May 22, 2016

"Reading" a new way

"Reading" during my travels

Elmore Leonard

You've read my lamenting about reading. You know that I have a Goodwill Bookstore addiction. You know I can't pass a Barnes & Noble anywhere without stopping and browsing. I love books. And I've discovered another way to ready recently. 

On the week–ends, Lori and I seem to spend a great amount of time at the Traverse City Area District Library because she is working on her counseling degree and I find it easier to "work" in an "office environment." I am unable to get things for school ("my job") done at home … So, using the Pomodoro technique, I take breaks after working for a 25 minutes and check out books for five minutes (well, not check them out, but … again, browse). 

I've been really into Elmore Leonard, a deceased Michigan writer, for a little over a year now. As I was looking at a few of the books that I don't already own at the library, I discovered audio versions of his work. I didn't check any of them out, but I was intrigued. So last week–end I was there and looked up the book The Best Team Money Can Buy because I had heard it was a pretty solid read on the plight of the Dodgers. I only have 252 books set aside to read this year (with a few already on order: Klosterman in June, Grisham in October, with the already–arrived latest from Chris Anderson riding around in my truck with me) so I thought why not check this one out. The library didn't have a print copy, but they had an audio version.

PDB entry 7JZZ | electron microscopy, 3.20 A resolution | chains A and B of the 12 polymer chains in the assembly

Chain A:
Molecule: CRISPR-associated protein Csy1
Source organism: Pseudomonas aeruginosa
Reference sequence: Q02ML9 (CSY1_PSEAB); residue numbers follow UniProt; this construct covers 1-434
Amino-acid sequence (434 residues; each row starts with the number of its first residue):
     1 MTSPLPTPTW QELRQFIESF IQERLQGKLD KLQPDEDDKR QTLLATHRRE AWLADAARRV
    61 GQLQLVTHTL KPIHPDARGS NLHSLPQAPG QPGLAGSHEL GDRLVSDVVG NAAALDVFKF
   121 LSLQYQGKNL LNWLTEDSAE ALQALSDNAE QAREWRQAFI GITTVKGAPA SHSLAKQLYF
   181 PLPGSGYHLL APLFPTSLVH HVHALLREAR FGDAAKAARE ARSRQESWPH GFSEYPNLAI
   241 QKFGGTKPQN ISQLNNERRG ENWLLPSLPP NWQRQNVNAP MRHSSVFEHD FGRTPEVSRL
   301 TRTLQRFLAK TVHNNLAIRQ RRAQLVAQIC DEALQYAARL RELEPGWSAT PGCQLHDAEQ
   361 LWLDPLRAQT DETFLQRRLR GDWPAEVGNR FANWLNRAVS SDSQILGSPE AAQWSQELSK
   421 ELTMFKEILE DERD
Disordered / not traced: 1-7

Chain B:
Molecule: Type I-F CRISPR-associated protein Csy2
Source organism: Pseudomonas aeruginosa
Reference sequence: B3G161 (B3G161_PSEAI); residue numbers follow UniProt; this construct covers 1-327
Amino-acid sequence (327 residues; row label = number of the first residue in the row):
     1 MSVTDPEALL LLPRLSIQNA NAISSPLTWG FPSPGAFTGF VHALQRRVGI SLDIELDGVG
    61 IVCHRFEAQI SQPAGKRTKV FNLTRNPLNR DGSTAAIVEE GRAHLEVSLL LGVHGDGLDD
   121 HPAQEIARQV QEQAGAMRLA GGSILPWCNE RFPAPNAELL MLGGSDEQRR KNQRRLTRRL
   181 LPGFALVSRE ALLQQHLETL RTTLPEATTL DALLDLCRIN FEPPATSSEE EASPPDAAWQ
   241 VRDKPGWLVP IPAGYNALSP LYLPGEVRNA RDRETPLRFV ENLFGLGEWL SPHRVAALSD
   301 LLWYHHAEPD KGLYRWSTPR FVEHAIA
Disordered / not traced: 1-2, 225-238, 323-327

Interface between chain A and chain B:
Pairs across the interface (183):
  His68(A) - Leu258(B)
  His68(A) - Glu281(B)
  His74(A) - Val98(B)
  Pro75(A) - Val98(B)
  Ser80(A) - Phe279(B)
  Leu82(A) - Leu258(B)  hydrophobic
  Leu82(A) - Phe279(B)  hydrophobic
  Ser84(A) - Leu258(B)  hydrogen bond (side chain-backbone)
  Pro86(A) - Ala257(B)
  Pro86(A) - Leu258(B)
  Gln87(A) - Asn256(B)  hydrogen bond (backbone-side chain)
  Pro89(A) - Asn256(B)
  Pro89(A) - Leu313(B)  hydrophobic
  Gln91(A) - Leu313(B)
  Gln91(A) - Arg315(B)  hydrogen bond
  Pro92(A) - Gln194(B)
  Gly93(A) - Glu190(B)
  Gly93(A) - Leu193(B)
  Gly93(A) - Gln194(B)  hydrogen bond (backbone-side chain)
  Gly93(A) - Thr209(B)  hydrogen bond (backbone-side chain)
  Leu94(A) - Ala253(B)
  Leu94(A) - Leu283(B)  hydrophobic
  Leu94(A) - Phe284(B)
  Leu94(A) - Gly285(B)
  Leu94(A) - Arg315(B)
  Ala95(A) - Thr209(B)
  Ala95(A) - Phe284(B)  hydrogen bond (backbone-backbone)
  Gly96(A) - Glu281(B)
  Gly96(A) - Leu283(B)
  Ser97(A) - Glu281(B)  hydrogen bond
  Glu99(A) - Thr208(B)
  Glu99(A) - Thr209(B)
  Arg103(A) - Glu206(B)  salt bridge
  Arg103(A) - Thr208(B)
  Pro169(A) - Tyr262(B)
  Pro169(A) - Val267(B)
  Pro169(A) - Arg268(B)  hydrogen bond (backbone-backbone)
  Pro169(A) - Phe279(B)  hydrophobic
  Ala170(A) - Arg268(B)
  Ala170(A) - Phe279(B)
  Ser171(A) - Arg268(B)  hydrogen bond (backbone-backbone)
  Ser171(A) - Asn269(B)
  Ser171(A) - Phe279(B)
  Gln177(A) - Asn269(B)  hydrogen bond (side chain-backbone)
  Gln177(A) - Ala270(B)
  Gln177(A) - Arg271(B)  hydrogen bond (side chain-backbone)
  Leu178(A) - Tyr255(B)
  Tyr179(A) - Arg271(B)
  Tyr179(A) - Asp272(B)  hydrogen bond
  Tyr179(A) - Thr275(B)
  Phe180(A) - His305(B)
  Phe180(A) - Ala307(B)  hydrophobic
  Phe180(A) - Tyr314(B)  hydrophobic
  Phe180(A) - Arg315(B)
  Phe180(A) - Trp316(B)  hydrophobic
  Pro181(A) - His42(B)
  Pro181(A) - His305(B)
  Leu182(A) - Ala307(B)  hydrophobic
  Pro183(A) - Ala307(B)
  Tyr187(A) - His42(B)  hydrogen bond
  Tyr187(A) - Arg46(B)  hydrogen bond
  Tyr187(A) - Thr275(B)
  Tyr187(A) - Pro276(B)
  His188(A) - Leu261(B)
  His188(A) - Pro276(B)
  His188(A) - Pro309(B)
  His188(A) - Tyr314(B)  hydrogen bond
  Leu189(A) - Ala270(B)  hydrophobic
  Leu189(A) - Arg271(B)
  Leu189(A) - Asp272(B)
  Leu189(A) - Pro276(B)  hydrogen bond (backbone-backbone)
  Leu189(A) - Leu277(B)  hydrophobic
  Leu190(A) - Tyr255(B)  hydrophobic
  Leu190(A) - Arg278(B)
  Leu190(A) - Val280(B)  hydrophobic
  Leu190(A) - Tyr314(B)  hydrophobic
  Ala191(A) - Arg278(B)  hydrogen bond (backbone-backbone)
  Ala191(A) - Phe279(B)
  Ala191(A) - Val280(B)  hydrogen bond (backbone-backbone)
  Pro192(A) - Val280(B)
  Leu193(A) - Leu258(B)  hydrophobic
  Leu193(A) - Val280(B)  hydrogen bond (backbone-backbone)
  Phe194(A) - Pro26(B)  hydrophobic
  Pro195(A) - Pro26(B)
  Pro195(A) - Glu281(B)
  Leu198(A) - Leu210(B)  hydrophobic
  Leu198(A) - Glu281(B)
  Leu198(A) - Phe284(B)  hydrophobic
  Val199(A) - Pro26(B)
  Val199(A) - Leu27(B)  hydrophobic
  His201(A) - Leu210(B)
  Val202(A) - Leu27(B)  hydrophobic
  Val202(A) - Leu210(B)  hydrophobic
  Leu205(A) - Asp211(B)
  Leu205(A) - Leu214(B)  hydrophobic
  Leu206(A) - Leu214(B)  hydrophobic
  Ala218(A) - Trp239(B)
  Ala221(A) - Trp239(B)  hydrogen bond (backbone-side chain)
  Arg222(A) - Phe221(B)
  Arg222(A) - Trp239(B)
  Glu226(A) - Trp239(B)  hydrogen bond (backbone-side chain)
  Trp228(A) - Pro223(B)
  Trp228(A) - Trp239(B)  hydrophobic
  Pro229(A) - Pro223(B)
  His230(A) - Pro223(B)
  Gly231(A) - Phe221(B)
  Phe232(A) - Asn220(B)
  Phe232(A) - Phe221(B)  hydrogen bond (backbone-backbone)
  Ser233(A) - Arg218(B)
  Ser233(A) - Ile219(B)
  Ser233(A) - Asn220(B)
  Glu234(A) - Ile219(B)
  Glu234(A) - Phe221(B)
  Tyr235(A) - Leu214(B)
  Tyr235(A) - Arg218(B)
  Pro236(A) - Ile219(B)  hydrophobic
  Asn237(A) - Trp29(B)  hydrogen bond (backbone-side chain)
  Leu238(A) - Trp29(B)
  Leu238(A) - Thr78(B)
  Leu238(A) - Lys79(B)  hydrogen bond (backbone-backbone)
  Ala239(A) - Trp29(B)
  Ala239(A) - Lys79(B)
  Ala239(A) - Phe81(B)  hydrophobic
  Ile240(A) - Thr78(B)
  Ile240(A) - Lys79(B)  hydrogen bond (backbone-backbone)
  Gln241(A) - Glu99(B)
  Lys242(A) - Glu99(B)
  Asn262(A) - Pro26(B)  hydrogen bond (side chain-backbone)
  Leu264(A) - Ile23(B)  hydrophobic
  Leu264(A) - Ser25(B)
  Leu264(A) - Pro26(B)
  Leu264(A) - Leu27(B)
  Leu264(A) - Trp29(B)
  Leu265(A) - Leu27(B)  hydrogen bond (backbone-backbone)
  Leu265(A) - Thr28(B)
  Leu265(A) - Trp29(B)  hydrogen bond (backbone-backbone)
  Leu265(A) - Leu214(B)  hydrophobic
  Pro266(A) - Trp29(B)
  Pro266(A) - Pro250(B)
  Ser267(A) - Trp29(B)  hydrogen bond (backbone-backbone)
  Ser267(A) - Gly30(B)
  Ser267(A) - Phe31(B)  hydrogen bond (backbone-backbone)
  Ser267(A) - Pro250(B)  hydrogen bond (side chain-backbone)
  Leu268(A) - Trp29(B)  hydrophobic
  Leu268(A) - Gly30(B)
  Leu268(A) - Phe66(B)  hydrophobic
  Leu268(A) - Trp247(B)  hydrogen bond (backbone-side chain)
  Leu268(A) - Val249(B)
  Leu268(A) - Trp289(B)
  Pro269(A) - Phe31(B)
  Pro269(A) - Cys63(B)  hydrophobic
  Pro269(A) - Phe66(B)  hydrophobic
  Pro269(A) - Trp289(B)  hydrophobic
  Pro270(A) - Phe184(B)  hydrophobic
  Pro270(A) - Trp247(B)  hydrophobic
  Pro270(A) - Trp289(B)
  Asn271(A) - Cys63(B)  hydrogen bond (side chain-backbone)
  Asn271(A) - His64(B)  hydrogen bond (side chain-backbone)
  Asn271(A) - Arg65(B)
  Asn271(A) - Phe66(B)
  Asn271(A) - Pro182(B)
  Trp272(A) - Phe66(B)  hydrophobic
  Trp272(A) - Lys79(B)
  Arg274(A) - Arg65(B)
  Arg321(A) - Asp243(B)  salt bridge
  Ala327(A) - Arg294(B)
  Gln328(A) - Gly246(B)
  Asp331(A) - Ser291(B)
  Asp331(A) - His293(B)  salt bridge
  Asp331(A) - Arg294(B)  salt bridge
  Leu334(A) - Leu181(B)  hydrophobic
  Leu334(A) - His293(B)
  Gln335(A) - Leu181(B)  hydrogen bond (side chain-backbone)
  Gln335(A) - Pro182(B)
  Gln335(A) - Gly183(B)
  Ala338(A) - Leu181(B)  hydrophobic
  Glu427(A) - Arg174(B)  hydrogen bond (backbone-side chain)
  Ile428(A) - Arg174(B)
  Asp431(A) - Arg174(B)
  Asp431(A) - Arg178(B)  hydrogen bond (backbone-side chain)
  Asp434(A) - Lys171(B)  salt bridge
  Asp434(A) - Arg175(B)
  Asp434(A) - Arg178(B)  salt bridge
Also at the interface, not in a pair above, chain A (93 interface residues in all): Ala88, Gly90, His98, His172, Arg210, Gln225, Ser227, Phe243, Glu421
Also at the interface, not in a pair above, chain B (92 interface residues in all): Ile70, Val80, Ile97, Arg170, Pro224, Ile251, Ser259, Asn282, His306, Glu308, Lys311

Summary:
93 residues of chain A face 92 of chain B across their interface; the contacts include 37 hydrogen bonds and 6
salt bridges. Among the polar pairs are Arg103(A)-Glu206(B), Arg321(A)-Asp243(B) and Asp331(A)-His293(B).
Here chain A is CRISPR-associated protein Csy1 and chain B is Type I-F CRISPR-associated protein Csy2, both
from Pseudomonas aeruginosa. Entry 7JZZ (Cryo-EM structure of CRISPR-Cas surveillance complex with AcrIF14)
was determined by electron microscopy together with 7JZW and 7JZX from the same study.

I decided to check it out … AND I LOVED IT! I had been listening to a great many podcasts recently (Tim Ferriss, Rick Roll, Shawn Stevenson, Freakonomics Radio) and enjoying the learning that goes with those podcasts. I thought that maybe hearing a book would be a good experience. The "voice," not Molly Knight, sounded a bit too robotic, but "reading" the book while driving from Buckley to Vanderbilt and Wolverine to Vanderbilt and back every day was a great experience. I couldn't wait to jump back into the truck and pick up where I had left off. Not to mention, that I have become quite a Clayton Kershaw fan after Knight's excellent read. 
Now, I've been thinking of reading Stephen King's 11/22/63 for quite sometime now. It arrived in 2011 and I've looked at it a number of times and considered picking it up. I'm not a big science fiction fan, but time travel has always interested me. I found that on audio as well … and, again, it's tough to stop listening/reading. 

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